Have you ever wondered about what herbs can be planted together? Luckily, there are many!
But not everyone has enough space to grow herbs separately. In that case, you can group together some herbs, and this is called companion planting! Companion planting repels pests and enhances growth and herb flavors. It also offers variety to your kitchen and garden.
Although companion planting has several benefits, it’s important to pair these herbs as per compatibility, irrigation needs, and other requirements. If not done right, these pairings can inhibit the growth and fertility of the plant.
So, what are the herbs that grow well together? Let’s find out:
Prerequisites for Growing Herbs Together
Before you harvest the herbs together, make sure you know about all the key requirements for its growth and maintenance. These prerequisites for growing herbs together are:
- Adequate Sunlight
- Sufficient drainage
- Regular watering
- Quality soil
- Winter protection
What Herbs Can be Planted Together?
Herbs that thrive in similar or nearly similar conditions can be planted together and will grow well together. You can try out the below herb pairing for a blooming herb garden:
Companion herbs: Oregano, sage, thyme
Rosemary, along with the companion herbs listed above, is called Mediterranean herbs. These herbs are lovely aromatics that can improve the flavors of your steaks, soups, salads, and stews.
It’s best to grow these herbs in raised beds to provide extra soil depth. This strategy offers more topsoil, better drainage, and a quick warm-up during the spring.
Also, its natural environment requires poor and stony subsoil. So, creating such an environment would provide added support for their better growth.
’Companion herbs: Parsley, cilantro, tarragon
Basil, cilantro, tarragon, and parsley are moisture-loving herbs. So, when planted together, they make a perfect pair. These herbs are widely used for medicinal, flavoring, and fragrance purposes. That’s why they are used in meats and soups.
Being a moisture-loving group, these herbs require moist soil and adequate sunlight. Their water requirements are also similar, so you wouldn’t have to struggle much with any separate maintenance.
Companion herbs: Peppermint, spearmint, orange mint, catmint, lemon balm
As mint is an invasive plant species, it isn’t worth combining them with other herbs. But, you can grow different varieties of mint together.
Remember that you will require some space to harvest all the mint varieties together. The rule of thumb is to plant/grow the mint varieties at least two inches apart (in moist soil) to prevent any cross-pollination. Either that or you can plant them at the opposite ends of the garden.
Mints make a refreshing garnish and can be used in salads, side dishes, and sauces.
Companion herbs: Lemon thyme
The pair of lemon verbena and lemon thyme can produce a divine aroma in your garden. Both herbs are extremely compatible with each other.
The lemon thyme keeps the moisture retained within the soil, which is useful for the growth of lemon verbena. In addition, the lemon-scented herbs can spread throughout the pot edges for a wider layout.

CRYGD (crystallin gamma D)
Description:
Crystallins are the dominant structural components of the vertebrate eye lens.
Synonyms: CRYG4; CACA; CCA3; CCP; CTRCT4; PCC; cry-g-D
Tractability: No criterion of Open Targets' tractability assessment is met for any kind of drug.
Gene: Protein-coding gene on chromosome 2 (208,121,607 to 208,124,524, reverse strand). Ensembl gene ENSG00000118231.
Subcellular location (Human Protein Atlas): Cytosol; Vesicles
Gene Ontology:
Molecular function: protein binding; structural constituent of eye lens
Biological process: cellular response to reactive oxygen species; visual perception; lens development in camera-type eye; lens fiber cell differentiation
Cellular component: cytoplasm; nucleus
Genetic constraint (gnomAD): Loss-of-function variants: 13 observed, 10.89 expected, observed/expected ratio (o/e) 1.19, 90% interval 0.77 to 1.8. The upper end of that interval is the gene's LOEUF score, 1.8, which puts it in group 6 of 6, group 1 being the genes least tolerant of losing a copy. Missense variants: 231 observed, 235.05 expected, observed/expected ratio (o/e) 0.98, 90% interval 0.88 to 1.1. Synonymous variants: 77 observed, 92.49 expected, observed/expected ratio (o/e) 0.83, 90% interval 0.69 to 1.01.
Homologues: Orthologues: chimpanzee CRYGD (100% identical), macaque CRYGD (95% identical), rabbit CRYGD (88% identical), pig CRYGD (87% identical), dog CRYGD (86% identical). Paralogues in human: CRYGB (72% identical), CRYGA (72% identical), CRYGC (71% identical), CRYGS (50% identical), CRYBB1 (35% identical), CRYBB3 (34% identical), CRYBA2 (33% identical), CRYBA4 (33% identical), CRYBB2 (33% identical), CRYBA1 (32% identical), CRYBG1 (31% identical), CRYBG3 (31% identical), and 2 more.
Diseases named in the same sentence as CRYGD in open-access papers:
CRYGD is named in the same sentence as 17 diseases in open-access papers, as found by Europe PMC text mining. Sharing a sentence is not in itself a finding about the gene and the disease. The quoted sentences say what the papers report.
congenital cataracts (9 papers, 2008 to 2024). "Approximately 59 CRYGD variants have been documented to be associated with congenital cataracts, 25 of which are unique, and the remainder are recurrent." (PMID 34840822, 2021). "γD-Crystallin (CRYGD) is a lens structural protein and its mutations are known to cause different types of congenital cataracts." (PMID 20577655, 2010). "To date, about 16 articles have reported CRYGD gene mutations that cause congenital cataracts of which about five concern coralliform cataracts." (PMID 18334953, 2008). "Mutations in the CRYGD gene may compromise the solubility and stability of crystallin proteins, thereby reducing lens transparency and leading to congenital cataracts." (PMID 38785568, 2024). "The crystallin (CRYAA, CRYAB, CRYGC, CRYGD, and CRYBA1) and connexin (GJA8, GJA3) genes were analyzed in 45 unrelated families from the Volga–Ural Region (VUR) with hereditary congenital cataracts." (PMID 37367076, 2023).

You can use lemon verbena and lemon thyme in rich roasts, jams, or even citrusy desserts.
Companion herbs: Rosemary, lemon thyme, lavender, lemon verbena, oregano, tarragon, parsley
Known for its medicinal benefits and culinary use, sage can be paired with several herbs. It is a perennial and has the same soil requirements as rosemary, so they are worth growing together.
Likewise, sage thrives in conditions favored by lavender and thyme. It can sustain in hot climates, with sandy, well-drained soil and less access to water.
The pair of sage and thyme is also useful to make your garden pest and bug-free. While sage keeps carrot flies and cabbage moths away, bruising thyme can repel pesky pests.
Companion herbs: Parsley, chamomile, marjoram, basil, oregano, sage
Lavender makes a great pair with herbs like basil and oregano. That’s because both basil and oregano work to improve the vitality and growth of the lavender. Also, they repel flies and aphids to better protect the plant.
You can also grow chamomile and lavender near each other, but make sure to separate the container. That’s because they both have separate soil preferences.
Herb/Plants Pairings to Avoid
Remember this! Not all plants or herbs make good bedfellows. While the above-listed herbs can be grown together, here are the pairings that you should avoid:
- Keep your plants away from fennel and wormwood. Fennel can impact the flavors and growth of the plants, while wormwood has damaging effects. So, it’s better to harvest them in isolation rather than in a group.
- Do not pair rue with basil and sage, as it can inhibit their growth. The same is also applicable to cabbage.
- Sage shouldn’t be harvested with cucumber and onion as it can stunt their growth.
- Dills can be beneficial for cabbage and lettuce, but they can damage tomatoes. So, avoid growing them together.
- Alliums (like garlic and shallots) can inhibit the growth of legumes (beans and peas). So, they shouldn’t be grown together.
Hopefully, now you know what herbs can be planted together. Make sure you use the right container and potting mix, as it supports better herb growth. Happy harvesting!